In the ion exchange and adsorption methods, it is difficult to remove concurrently both ammonium nitrogens and orgnaic materials present in the process waste waters in an effective way. Those methods also present problems associated with the regeneration of the used ion exchange resin or adsorbents.

The biochemical methods involve decomposition of the organic materials and nitrification of the ammonia with aerobic microorganisms (bio-oxidation) or denitrification thereof with anaerobic microorganisms (bio-reduction). However, these methods have the disadvantages that sufficient degrees of conversion are not always achieved and large equipment is required for industrial application of these methods.

In a procedure for manufacturing gases for use in synthesizing ammonia by reforming hydrocarbons with steam, both the heat and the power required for the reforming reaction are generated by combusting the hydrocarbon fuels which may optionally be combined with a gas purged from the ammonia synthesis system. The flue gases from said procedure contain oxides of nitrogen such as nitrogen monoxide, nitrogen dioxide, and the like. The quantity and properties of the flue gases, although they are varied depending upon the kind of the fuels and operating conditions, are usually as follows: flue gases, 3,000 to 7,000 Nm.3 per ton of product ammonia; temperature, 150 to 700 C.; and the components: 70 to 72% of nitrogen; 7 to 12% of carbon dioxide; 2 to 4% of oxygen; 0.7 to 1% of argon; 12 to 19% of steam; 200 to 500 p.p.m. of nitrogen oxides; and 0 to 500 p.p.m. of sulfur oxides, all values measured on the basis of the volume of the flue gases.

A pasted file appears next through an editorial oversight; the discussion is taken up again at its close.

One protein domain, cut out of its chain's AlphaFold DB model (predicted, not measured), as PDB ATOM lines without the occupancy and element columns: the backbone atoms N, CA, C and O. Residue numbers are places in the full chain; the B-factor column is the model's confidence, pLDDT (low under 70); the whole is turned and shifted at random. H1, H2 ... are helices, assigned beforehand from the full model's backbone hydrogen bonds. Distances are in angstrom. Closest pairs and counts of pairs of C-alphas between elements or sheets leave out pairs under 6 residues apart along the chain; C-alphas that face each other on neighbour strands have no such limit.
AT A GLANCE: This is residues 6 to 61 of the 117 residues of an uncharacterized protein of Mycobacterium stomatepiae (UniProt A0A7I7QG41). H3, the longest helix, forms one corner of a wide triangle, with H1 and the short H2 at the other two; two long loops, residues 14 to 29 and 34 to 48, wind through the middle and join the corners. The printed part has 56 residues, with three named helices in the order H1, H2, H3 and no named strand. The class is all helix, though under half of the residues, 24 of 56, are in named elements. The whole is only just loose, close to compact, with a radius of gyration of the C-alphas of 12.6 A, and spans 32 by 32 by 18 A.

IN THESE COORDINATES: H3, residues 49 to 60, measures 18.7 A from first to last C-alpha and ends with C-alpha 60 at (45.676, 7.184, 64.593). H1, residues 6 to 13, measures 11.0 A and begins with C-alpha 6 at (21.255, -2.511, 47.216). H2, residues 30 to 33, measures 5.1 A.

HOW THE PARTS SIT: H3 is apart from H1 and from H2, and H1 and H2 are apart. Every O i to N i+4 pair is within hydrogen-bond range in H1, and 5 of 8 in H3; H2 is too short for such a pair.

The nitrogen oxides present in the flue gases not only are toxic to the human body but are considered to be one of the substances causing photochemical oxidants, so that the control and removal of such nocuous nitrogen oxides are an urgent matter.

As a measure taken with respect to the reduction of nitrogen oxides there is known a method for suppressing the formation of the nitrogen oxides derived from the reaction of nitrogen and oxygen, by lowering the combustion temperature or the concentration of oxygen. However, this method is disadvantageous because of the reduction of nitrogen oxides to the extent of 50 per cent at most.

Some absorption methods by which nitrogen oxides are removed have also been found unsatisfactory because of a low absorption efficiency and the requirement of large equipment where nitrogen oxides are present in great dilution and the gases are employed in large quantities. These methods also present a problem associated with the treatment of the nitrogen oxides absorbed, so that they involve a technical difficulty and lack an economical advantage.